The Last Word: The Greeks must go to the Games even if they're not very likely lads

 

Thank goodness for BBC4. True, if you flick the remote through the other myriad channels you can occasionally come up with the odd gem, such as the film version of The Likely Lads on ITV3 on Good Friday afternoon, with Rodney Bewes standing with his hangdog expression on the banks of the Tyne, bemoaning: "In the chocolate box of life the top layer's already gone – and someone's pinched the orange cream from the bottom."

Still, BBC4 has made television worth the watching, not least for the brilliant Talk at the BBC series. The week before last Sir George Robertson recalled his experiences as "Britain's first Olympian", as his 1960 interview with Derek Hart was billed. Sir George, who died in 1967, was an accidental Olympian in the first modern Games of 1896. A prize-winning scholar in Greek and an Oxford Blue as a hammer thrower, he paid £11 to make the trip to Athens after spotting an advert for the Games in a London travel agency.

"Greek classics were my proper academic field, so I could hardly resist a go at the Olympics, could I?" he reasoned. Dismayed to find there was no hammer on the programme when he arrived, Sir George competed in the shot and discus instead. He also took part in the tennis doubles, winning a bronze medal as the partner of Edwin Flack, the Australian who won the 800m and 1500m on the track.

Asked "how well organised" the Games had been, Sir George replied: "They weren't organised at all. The Greeks had no experience at all of running an athletic meeting. The thing was happy-go-lucky from start to finish. That's what made it so entertaining. It was most amusing."

Due to lack of financial support from the Greek government the organising committee, led by Crown Prince Constantine, had to raise money by selling souvenir stamps and medals. They were also indebted to a businessman, Georgios Averoff, for donating the money that allowed the Panathinaiko stadium used in the ancient Olympic Games to be reconstructed.

The Greeks may well have given the world the modern Games, with the guiding hand of the French baron Pierre de Coubertin, but they have enjoyed precious little luck with the grand quadrennial sporting show.

There were all those problems getting Athens ready for the 2004 Games, and the shenanigans involving Kostas Kenteris and Katerina Thanou and the disputed circumstances surrounding the hospitalisation of the Greek sprinters when a drug-testing team turned up at the athletes' village.

There were two home winners in the showpiece track-and-field arena in those Athenian Games: Athanasia Tsoumeleka in the 20km walk and Fani Halkia in the 400m hurdles. Both failed drug tests in 2008. And at the 2008 Olympics in Beijing Greece won just one medal in the Bird's Nest stadium, a bronze in the triple jump courtesy of Hrysopiyi Devetzi.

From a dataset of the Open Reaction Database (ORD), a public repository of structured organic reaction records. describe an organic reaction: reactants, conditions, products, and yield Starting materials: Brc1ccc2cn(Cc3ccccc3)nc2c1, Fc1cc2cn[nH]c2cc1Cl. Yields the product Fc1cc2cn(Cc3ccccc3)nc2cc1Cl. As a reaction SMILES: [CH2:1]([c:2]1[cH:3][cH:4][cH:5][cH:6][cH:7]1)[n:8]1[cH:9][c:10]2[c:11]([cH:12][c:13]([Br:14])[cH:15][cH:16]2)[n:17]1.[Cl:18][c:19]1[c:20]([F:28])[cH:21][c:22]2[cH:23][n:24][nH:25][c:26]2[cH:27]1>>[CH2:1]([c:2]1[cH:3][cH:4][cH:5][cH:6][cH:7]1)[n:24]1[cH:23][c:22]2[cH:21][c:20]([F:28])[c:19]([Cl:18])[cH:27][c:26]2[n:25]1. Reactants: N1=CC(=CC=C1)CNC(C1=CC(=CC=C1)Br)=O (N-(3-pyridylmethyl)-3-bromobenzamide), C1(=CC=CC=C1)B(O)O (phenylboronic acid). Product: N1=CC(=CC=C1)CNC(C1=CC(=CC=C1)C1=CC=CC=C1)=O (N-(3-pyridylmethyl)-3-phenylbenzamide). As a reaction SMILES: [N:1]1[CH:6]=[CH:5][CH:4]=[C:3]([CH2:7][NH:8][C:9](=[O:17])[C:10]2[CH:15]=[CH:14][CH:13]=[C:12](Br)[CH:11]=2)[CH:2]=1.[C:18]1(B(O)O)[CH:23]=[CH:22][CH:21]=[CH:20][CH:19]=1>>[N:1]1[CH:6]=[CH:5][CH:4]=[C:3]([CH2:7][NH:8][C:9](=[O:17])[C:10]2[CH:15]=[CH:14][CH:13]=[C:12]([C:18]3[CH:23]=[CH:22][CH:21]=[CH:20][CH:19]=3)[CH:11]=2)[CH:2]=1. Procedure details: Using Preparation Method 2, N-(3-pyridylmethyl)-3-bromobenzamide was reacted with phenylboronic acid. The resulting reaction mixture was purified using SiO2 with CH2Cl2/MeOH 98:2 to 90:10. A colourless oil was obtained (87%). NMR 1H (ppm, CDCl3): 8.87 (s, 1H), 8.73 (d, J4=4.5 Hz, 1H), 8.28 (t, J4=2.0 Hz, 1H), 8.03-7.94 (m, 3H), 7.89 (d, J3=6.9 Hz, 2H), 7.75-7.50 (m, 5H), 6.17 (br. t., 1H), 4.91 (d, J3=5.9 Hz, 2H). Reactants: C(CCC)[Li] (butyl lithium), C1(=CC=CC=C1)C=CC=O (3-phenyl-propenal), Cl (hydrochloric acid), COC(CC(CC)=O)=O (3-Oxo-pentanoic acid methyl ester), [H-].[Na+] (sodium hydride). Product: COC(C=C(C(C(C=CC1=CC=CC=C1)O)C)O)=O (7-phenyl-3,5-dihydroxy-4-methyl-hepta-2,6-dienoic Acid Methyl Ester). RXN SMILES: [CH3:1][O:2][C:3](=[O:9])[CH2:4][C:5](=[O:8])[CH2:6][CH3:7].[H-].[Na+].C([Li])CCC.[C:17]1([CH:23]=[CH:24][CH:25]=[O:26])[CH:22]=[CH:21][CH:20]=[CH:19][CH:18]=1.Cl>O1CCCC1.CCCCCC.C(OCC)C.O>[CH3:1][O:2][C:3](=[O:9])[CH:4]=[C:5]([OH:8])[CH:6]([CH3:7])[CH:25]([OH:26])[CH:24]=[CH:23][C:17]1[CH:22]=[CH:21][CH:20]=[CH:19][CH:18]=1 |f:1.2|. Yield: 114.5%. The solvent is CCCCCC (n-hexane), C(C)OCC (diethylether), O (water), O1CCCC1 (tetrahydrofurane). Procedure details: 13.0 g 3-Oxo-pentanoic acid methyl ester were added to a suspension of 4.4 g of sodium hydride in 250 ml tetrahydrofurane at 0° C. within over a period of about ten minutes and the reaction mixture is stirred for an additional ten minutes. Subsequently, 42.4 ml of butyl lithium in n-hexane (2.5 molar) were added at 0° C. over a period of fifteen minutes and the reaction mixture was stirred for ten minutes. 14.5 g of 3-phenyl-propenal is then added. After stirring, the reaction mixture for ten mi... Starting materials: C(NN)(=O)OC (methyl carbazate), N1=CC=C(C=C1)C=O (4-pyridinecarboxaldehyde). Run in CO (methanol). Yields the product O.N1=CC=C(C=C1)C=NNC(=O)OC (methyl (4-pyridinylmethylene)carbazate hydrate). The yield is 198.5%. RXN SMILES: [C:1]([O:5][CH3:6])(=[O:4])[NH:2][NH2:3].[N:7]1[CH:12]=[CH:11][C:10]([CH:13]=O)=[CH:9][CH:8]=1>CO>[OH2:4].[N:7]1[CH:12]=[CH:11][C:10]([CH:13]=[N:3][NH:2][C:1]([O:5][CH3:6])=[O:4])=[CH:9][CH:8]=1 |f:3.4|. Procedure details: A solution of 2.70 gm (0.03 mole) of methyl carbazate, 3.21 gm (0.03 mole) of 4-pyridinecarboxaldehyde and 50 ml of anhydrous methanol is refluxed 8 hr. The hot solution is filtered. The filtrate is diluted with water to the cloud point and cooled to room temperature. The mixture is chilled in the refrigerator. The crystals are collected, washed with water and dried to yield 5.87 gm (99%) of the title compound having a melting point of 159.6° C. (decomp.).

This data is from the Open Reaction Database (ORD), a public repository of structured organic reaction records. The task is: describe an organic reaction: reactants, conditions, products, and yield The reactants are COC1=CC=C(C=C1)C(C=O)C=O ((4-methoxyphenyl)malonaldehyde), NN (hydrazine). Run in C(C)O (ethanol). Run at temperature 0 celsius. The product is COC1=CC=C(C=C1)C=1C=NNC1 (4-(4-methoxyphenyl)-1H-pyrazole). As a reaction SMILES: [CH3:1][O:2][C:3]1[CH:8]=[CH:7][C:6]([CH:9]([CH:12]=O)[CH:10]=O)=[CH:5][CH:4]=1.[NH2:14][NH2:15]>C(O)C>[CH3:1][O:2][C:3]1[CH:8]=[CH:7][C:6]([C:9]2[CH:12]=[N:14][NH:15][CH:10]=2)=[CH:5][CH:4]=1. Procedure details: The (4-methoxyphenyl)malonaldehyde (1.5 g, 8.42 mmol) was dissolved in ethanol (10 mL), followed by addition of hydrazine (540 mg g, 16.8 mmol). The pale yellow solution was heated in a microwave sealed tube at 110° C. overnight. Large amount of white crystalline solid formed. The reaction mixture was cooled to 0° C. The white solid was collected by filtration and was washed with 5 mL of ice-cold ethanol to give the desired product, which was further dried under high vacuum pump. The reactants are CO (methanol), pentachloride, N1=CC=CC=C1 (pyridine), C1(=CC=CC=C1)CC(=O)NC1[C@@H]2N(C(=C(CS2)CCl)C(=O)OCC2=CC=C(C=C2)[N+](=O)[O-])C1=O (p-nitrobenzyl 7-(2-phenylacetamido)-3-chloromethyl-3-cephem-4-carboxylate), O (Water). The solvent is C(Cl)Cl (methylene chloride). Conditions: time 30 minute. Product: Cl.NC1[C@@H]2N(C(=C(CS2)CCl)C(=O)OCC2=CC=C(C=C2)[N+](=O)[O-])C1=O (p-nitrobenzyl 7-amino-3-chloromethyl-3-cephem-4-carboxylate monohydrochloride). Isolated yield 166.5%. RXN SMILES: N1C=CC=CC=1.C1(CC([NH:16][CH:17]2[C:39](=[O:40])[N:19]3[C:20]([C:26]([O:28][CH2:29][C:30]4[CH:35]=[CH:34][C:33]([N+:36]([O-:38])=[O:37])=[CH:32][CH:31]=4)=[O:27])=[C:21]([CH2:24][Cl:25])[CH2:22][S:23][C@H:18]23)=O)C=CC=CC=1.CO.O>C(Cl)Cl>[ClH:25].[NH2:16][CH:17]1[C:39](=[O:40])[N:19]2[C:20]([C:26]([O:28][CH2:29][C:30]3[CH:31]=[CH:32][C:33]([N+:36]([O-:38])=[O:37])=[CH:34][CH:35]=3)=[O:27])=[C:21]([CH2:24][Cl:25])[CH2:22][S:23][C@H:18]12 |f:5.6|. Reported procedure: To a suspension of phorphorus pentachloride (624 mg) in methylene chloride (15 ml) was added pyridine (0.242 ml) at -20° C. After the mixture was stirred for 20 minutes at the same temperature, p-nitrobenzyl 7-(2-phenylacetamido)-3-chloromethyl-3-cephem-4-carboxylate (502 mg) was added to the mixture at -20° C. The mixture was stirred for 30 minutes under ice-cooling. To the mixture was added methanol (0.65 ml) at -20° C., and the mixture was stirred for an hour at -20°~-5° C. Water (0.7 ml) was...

Four months out from the London Games, they have unearthed a new track-and-field star. At the World Indoor Championships in Istanbul last month Dimitrios Chondrokoukis was a surprise winner of the men's high jump, upsetting Olympic champion Andrei Silnov and his Russian team-mate Ivan Ukhov, the world indoor champion. "I am very happy and very lucky," the 24-year-old Athenian said, after raising his personal best from 2.29m to 2.33m.

Chondrokoukis was not so happy on Wednesday when the Hellenic Amateur Athletic Federation, Segas, announced they were ceasing operations "until further notice" in protest at drastic cuts in government funding. All domestic competitions were suspended and the Greek federation warned that they would not be able to send athletes to the European Championships in Helsinki in June.

With the threat of bankruptcy hanging over the country, the Greek government have cut their funding of athletics by a third in each of the past three years. National coaches have not been paid since June last year and athletes have complained that facilities built for the 2004 Games have been poorly maintained.

"The conditions are unacceptable and facilities are a big problem," Chondrokoukis said. "There is a lack of heat in the winter and of air conditioning in the summer. Nevertheless, we all keep trying. I do it purely for personal reasons." His father forbade politicians from attending his son's homecoming celebrations after Istanbul. "Politicians are closing athletic facilities," he said. "It is unbelievable what is happening. No politician has a right to congratulate or partake in an athlete's triumph."

By Thursday it was clear that Segas's actions would not preclude Greece from sending a track-and-field team to the London Olympics. Panos Bitsaxis, the government's general secretary of sports, said: "Greece will be in London with around 100 athletes."

The assurance came with a warning to Segas. "The gentlemen of the federation must take into account the time and place we live in today. The athletics federation is the locomotive of Greek athletics but there is no doubt that the financial crisis cannot leave Greek athletics untouched. The resources are limited."

As they were when Sir George Robertson travelled to the Greek capital for the first Games of the modern era. Let us hope, after all of its travails, that the homeland of the Games can enjoy some measure of success – if not prosperity – in the chocolate box of Olympic life in London in 2012.

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